Fewer than half of failed asylum seekers are removed from the UK and abuse of the system is rife, a new study claims.

Tens of thousands of people remained in the country despite their applications having been rejected or withdrawn, according to analysis by a former Home Office chief.

David Wood, an ex-director general of immigration enforcement, warned that Britain’s asylum system is “not efficient or very effective”.

The truth is that while there are thousands of genuine claims for asylum each year, thousands more are abusive applications

Former immigration enforcement chief David Wood

He said a myth is perpetuated in many countries that “the streets of the UK are paved with gold”.

The UK asylum system attracts in the region of 10,000 to 15,000 applications a year from individuals who ultimately have no valid claim, and under half of these are subsequently removed from the country, according to Mr Wood’s report.

It said: “The truth is that while there are thousands of genuine claims for asylum each year, thousands more are abusive applications.”

The assessment, which comes days after Home Secretary Sajid Javid sparked controversy by questioning whether migrants using small boats to cross the Channel are genuine asylum seekers, warned that abuse of the system risks undermining “well-placed sympathy” for refugees.

It said: “It is an important principle that people fleeing persecution should be given refuge by countries in a position to offer it.

“But where asylum processes are being used as a way of facilitating economic migration it is essential to be able to quickly and efficiently distinguish between the two, in order to ensure those entitled to help receive it quickly, and to ensure that UK citizens do not lose faith and support for a system that is rife with abuse.”

The paper, published by think-tank Civitas, said:

– A common “method of deception” is “nationality swapping”, whereby an asylum seeker will claim they are from a certain country to boost their chances of success;

– Another “area of abuse” is where applicants claim to be under 18 when they are older;

– A key difficulty in many removals is the absence of travel documents, which are often lost or destroyed prior to arrival in the UK;

– Many asylum claims are submitted when individuals are about to depart the UK, such as at the airport or on a plane.

Enforced removals and voluntary departures of failed asylum seekers have fallen from more than 15,000 annually in the mid-2000s, to fewer than 5,000 a year recently, according to the paper.

It said: “Of the 80,813 applications refused or withdrawn between 2010 and 2016, only 29,659 were removed – leaving 51,154 failed asylum seekers in the country from that seven-year period alone.”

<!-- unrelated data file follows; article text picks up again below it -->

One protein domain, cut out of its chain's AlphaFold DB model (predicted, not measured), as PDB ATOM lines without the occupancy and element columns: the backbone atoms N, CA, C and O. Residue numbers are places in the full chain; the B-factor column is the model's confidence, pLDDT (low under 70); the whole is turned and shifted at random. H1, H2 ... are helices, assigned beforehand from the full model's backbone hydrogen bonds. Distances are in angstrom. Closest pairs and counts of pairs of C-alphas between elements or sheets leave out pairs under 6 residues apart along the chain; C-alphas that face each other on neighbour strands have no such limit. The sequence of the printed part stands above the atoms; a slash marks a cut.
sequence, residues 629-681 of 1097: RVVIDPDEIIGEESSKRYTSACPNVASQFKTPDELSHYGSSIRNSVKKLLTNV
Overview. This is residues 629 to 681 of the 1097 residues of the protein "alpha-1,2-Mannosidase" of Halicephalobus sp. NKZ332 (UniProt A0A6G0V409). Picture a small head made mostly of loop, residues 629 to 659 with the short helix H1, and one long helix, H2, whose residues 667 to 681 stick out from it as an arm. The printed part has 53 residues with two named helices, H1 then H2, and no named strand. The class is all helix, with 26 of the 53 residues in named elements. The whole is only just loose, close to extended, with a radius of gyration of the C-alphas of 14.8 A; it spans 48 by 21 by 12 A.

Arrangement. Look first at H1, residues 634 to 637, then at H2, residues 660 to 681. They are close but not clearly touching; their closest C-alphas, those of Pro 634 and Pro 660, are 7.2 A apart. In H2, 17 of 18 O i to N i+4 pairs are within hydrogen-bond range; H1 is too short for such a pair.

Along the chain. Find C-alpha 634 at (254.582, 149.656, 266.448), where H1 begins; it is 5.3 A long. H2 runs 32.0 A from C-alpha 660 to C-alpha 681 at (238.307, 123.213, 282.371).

Mr Wood made a string of recommendations to speed up the processing of applications and improve the rate of removal of those who are refused.

One measure would be to adopt new screening technology to allow interviewers to quickly identify “questionable areas” in applications.

Mr Wood called on the Government to step up efforts to challenge countries that refuse to provide travel documents for their nationals.

He also suggested the removals rate could be improved by detaining more of those who, at the end of an appeals process, are refused asylum and for whom it is known that papers could be secured.

The report said: “Some may and do argue that, irrespective of whether individuals in the UK are here legally or illegally, they should all be extended the hand of friendship.

“But if people do not want to see immigration controls enforced, then the honest thing to do is to campaign for an open-door immigration policy as such would be the effect.”

On the recent increase in attempts to cross the English Channel, Mr Wood warned that deploying more rescue ships could be “counter-productive” without an agreement that would see those picked up returned to France.

A Home Office spokesman said:“The UK has a proud history of providing protection to those who need it.

“However, we are clear that those with no right to be in the UK should return home.

“As part of the new asylum accommodation contracts we will be working with a charity to make sure failed asylum seekers are given information on the voluntary returns scheme, encouraging individuals refused asylum to return home.

“We will seek to enforce the return of those who do not leave voluntarily. Since the beginning of 2010 there have been over 345,000 enforced or voluntary returns.”

Dr Lisa Doyle, director of advocacy at the Refugee Council, said: “The fact that some asylum claims are refused does not mean that people are trying to abuse the system.”